Zimbabwe: Mugabe’s men to take Roy Bennett case further

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The recently acquitted Roy Bennett of the Movement for Democratic Change run inns with the courts is far from being over. The state has appealed against his discharge and his passport has gone missing at courts.

Attorney-General Johannes Tomana on Wednesday sought leave to appeal to the Supreme Court against the High Court’s decision to discharge and acquit Bennett on charges of terrorism, banditry, insurgency and trying to depose a constitutionally-elected Government.

Bennett, discovered on Tuesday that his passport is missing when he traveled to Mutare intending to collect it.

Bennett had deposited his passport together with his title deeds as part of his bail conditions when he was granted bail by the Supreme Court last year. He also paid US$5 000 in bail money.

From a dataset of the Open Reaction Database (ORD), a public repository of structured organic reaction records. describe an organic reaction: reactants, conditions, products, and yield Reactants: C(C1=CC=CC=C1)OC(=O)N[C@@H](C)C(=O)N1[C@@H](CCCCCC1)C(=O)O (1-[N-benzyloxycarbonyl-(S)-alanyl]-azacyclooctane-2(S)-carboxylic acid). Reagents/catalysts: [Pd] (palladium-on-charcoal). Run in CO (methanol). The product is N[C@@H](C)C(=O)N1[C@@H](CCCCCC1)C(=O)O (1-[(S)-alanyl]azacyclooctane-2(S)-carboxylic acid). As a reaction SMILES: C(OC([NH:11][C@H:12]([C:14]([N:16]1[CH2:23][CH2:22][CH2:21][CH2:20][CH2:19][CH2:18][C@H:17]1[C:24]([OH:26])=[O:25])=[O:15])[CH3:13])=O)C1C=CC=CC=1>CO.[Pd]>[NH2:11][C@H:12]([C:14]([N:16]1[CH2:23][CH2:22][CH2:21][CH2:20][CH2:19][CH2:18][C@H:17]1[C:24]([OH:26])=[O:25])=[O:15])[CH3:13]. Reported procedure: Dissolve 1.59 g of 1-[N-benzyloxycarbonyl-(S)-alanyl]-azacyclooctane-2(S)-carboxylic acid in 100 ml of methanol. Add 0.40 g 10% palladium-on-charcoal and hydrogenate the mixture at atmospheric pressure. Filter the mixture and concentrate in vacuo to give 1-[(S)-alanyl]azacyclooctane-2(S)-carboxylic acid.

However, he was shocked when told the passport is missing together with the money.

His lawyer, Beatrice Mtetwa said a law officer Michael Mugabe took the passport on 29 March 2010 for unknown reasons.

“The removal of his passport is illegal as only the court or an acquittal
can lead to the release of a passport from the clerk of court. These law officers are a law unto themselves,” said Mtetwa.

Mtetwa said she will file an urgent court application seeking the release of Bennett’s passport.

On Wednesday, the Attorney General Tomana filed a Supreme Court appeal against Bennett’s acquittal.

Chris Mutangadura, a law officer in the Attorney General’s office, said the judge should have taken a “holistic assessment of all evidence gathered in totality” arguing this would have helped the court establish a prima facie
case against the accused.

The Supreme Court will have to rule whether the Attorney General has sufficient grounds to appeal against the High Court ruling.

President Mugabe has adamantly refused to swear in Bennett as deputy agriculture minister saying his strong beliefs against his government’s chaotic land reform programme made him unsuitable to run an agriculture ministry.

Mugabe has further argued Bennett should first clear his name with the courts before he can accept him in government.

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